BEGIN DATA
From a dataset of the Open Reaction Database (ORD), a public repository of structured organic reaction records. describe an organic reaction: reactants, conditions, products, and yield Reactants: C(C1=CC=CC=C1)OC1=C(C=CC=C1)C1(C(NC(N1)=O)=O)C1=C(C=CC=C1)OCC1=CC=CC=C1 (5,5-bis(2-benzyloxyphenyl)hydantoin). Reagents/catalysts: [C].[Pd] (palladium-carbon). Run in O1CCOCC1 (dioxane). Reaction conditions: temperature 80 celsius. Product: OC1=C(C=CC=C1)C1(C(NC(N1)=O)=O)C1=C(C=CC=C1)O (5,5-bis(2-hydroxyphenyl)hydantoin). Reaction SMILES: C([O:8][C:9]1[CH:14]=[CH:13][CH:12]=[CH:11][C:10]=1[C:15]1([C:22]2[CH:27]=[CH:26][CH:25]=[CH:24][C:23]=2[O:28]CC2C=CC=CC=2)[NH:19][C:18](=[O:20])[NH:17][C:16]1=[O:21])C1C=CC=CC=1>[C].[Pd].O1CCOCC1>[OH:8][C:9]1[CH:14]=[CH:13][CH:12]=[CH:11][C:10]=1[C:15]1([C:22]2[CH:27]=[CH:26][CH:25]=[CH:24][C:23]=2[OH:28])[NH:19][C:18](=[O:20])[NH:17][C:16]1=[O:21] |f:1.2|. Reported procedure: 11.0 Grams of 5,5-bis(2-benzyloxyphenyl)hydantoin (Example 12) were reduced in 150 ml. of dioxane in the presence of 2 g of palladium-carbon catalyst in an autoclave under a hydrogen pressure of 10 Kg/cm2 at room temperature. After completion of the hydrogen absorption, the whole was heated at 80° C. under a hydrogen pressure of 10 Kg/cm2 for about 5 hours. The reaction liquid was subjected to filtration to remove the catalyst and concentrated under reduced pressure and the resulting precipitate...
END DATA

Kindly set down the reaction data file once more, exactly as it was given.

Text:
From a dataset of the Open Reaction Database (ORD), a public repository of structured organic reaction records. describe an organic reaction: reactants, conditions, products, and yield Reactants: C(C1=CC=CC=C1)OC1=C(C=CC=C1)C1(C(NC(N1)=O)=O)C1=C(C=CC=C1)OCC1=CC=CC=C1 (5,5-bis(2-benzyloxyphenyl)hydantoin). Reagents/catalysts: [C].[Pd] (palladium-carbon). Run in O1CCOCC1 (dioxane). Reaction conditions: temperature 80 celsius. Product: OC1=C(C=CC=C1)C1(C(NC(N1)=O)=O)C1=C(C=CC=C1)O (5,5-bis(2-hydroxyphenyl)hydantoin). Reaction SMILES: C([O:8][C:9]1[CH:14]=[CH:13][CH:12]=[CH:11][C:10]=1[C:15]1([C:22]2[CH:27]=[CH:26][CH:25]=[CH:24][C:23]=2[O:28]CC2C=CC=CC=2)[NH:19][C:18](=[O:20])[NH:17][C:16]1=[O:21])C1C=CC=CC=1>[C].[Pd].O1CCOCC1>[OH:8][C:9]1[CH:14]=[CH:13][CH:12]=[CH:11][C:10]=1[C:15]1([C:22]2[CH:27]=[CH:26][CH:25]=[CH:24][C:23]=2[OH:28])[NH:19][C:18](=[O:20])[NH:17][C:16]1=[O:21] |f:1.2|. Reported procedure: 11.0 Grams of 5,5-bis(2-benzyloxyphenyl)hydantoin (Example 12) were reduced in 150 ml. of dioxane in the presence of 2 g of palladium-carbon catalyst in an autoclave under a hydrogen pressure of 10 Kg/cm2 at room temperature. After completion of the hydrogen absorption, the whole was heated at 80° C. under a hydrogen pressure of 10 Kg/cm2 for about 5 hours. The reaction liquid was subjected to filtration to remove the catalyst and concentrated under reduced pressure and the resulting precipitate...